A big one is what new skill I will need to learn. I will then pull out a calendar and note on which months we’ll do what blocks to make sure we have a good breathing time to complete things. I will not go over details or anything like that. When Summer is coming to an end, I will go back to my weekly planning in an old-fashioned teacher planner one can get at the Dollar store. I can’t plan details in advanced or have things too structured. This overwhelms me. But I like to have the big picture (my walls/borders) so that then I can fill in the circle with details that will be pertinent to the growing children. In a way it’s hard for me to predict what my child will need in, say, 6 months.

    Donna, would you please forward the link for your Homeschooling Big Families talk when you find it? Thanks!



    Let me say, Kindergarten was a dream, Life is the lessons, nature, baking, cooking, etc, we all know how nice Waldorf is. 🙂 Kinda miss those days!!!
    We just finished our First grade year. Holy COW, In the beginning, I had it all laid out, Sundays I planned for the week lessons and such. Totally on top of it, have our daily weekly rhythms-yep…chai in hand I prepared. I have to say I quickly realized, my son and I were done after lunch, barely could manage the knitting, crafting etc. And nature blocks, WellI found that during those times we needed the extra time in nature and read a lot. So fast forward to March 2018 still in first grade, this is a hard month for me, actually March-May, Not because of the material for homeschooling, but rather an emotional time for me, a great loss which our family endured 5 years ago. By some miracle and breathing we made it through. WE did!!
    During April, We took a 6 week long road trip across the Untied States. Starting from our home in Vermont all the way to California where my eldest son lives. This was wonderful, visiting family and friends, seeing so much country, going to national parks and , playing on the beach…Life is schooling, experiences are schooling.. It was beyond great.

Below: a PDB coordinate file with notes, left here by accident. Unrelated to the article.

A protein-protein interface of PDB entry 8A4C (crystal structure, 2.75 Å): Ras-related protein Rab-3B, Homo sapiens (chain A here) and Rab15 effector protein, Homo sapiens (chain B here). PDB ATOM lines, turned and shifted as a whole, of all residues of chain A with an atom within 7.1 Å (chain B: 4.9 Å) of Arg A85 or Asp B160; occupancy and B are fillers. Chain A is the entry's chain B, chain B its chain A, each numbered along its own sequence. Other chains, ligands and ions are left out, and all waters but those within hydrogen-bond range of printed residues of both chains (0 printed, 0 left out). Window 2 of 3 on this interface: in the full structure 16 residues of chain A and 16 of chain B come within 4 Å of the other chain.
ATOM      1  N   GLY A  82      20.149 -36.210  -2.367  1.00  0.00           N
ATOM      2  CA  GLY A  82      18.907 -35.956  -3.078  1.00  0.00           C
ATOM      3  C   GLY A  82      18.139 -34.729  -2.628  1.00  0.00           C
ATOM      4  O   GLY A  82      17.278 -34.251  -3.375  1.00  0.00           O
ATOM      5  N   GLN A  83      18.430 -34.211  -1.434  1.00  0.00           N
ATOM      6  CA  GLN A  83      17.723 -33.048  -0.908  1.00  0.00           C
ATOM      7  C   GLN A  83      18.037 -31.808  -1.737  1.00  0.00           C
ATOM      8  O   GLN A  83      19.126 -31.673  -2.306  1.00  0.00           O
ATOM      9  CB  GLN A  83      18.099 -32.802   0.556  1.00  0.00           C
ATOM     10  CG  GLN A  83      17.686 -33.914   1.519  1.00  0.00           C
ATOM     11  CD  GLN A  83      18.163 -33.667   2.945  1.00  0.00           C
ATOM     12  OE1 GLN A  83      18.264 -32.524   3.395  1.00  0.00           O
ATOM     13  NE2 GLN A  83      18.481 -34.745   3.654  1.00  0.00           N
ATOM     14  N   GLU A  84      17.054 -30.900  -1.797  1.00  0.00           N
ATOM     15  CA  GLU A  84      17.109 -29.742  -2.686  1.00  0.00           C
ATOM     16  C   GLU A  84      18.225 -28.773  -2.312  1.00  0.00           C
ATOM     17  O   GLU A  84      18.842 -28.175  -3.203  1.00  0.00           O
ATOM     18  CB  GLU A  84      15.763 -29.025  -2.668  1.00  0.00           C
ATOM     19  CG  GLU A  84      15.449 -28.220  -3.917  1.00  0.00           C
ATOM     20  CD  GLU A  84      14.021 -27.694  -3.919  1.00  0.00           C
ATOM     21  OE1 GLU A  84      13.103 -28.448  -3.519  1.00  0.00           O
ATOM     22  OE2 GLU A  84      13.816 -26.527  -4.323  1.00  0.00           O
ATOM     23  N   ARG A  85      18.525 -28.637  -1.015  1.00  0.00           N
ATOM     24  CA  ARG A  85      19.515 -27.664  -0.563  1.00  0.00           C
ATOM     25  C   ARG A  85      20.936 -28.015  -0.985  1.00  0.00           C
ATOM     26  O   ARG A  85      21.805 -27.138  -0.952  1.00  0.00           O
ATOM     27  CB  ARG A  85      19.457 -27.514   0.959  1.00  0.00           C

THEN BAM!!! WE come home, to ALL that we did not do…
    I fretted, I got some more grey hairs, I got the bottle of wine out. 🙂 And I
    Thought about the state requirements, And What would Donna do? Which I read the entire Waldorf Overview.I took a deep breath and decided to do the last Math block and thats that. WE are DONE.
    But as I reflect on this and all the above comments, I realize I need to lighten up on myself, leave room for trips, and not beat myself up for not doing afternoon lessons.
    But first to prepare the state requirements and portfolio. yay.



    Hi Ginger! Lovely to read your beautiful recount of the year. Ahh..We’re in CA too. After all our crazy year, we did as you did. Math block, which we’re finishing next week. It felt right. And… truly as we homeschool, we give them so much more in rich experiences and life itself. That cross country trip must go in the books! We did that once 3 years ago and still is the best trip ever and so much learning/”unschooling” happened. Anyways, reading your post reminded me that I also start super strong each year. I mean, I’m a mom on a mission to become best homeschool mom of the year…lol My good intentions dwindle as the year goes by and life happens. This too say, that I will plan on doing the most important, challenging, non-negotiable blocks early in the year when we’re fresh and ready…haha! 🙂